I guess in one sense, everything that happens before the male nudges his mate onto the nest is pre-spawn. From the extreme of inactivity in winter to any full moon-driven, shoreward movement from February to June, depending your locale, it’s all pre-spawn. But it’s not a fluid movement, and least in the deeper reservoirs in this part of the country. In fact, it’s full of hesitations.

In generic terms, when bass finally begin to stir with the season (and all the implications that entails) the first part of the pre-spawn is about “staging.” The problem with our deep reservoirs, that staging on points or saddles is sometimes in 45 to 60 feet of water. It doesn’t look much different than pure winter fishing.

But the topography of any body of water defines the route. Sometimes the route is long and deep, while in others its short and steep. And sometimes, if you were look at a topo of various waters, surmising the actual route of bass progression, you probably find that in some parts of the lake it’s composed of elongated structure but interspersed with vertical stretches.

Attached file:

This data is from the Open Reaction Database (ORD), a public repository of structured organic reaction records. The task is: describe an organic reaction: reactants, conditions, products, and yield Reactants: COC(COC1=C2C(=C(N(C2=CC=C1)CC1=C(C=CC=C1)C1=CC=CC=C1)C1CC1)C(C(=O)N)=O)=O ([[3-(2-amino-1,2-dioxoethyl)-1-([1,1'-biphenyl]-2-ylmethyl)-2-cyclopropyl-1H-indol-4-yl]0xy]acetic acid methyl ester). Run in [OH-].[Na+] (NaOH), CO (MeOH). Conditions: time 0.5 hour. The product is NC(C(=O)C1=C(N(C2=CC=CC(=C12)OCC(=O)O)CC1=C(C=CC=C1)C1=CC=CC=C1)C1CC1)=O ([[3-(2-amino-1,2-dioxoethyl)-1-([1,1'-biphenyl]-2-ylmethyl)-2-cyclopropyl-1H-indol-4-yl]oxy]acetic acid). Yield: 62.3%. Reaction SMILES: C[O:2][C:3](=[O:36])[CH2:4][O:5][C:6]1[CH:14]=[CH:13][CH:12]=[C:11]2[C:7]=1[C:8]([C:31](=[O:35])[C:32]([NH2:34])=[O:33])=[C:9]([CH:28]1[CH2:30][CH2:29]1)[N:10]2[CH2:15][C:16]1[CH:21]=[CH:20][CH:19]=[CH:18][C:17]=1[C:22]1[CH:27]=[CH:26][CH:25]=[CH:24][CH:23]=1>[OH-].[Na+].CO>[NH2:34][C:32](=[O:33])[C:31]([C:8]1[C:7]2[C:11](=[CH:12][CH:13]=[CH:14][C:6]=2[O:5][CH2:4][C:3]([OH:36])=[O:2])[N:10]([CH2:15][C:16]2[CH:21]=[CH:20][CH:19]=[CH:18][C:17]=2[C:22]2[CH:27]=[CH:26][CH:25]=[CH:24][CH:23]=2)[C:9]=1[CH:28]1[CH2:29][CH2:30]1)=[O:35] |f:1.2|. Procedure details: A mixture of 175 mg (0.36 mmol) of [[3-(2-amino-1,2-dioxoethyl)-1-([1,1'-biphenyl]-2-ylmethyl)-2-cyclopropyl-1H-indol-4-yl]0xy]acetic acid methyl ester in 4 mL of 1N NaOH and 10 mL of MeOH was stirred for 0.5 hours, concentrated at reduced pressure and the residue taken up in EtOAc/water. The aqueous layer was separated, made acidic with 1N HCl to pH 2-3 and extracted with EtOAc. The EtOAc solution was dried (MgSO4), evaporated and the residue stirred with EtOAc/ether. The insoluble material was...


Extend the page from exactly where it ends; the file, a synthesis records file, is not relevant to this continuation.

Do bass always take the shortest route? Do they always take the same route? Do they retreat down the same path if cold fronts interrupt the spring? Theoretically, yes. But that reality to us as anglers is not assured since that movement could take place when we’re not there to watch.

What we can best assess is the “right” conditions for some fish to move up are not always “perfect” conditions. We may say that a stretch of four or five days of nicer weather triggered the movement, when in fact, it may have only triggered their activity. Because some fish seem to arrive unannounced and then they don’t leave when things turn nasty.

And while all through the winter/spring we may find abandoned nests that were surely built right under our noses, we’re stuck hunting them deeper. Yet what really happened? From the fishery point of view, there must be some explanation for end of summer hatchlings that are seven inches long and others barely three or four.

Now, I’m just like everyone else. I like the part of the “pre-spawn” where seemingly all the bites are in five to seven feet all the way up to less than a foot. And I suppose, that is coming when won’t have to be as diligent in our search.

But between now and then, the guys who will catch the most are those who don’t worry about the theoretical, but just fish what they see on sonar, observe the water, or learn by casting. It’s all part of intelligence gathering relative what is happening right now.

Which at this time of year, just happens before the spawn.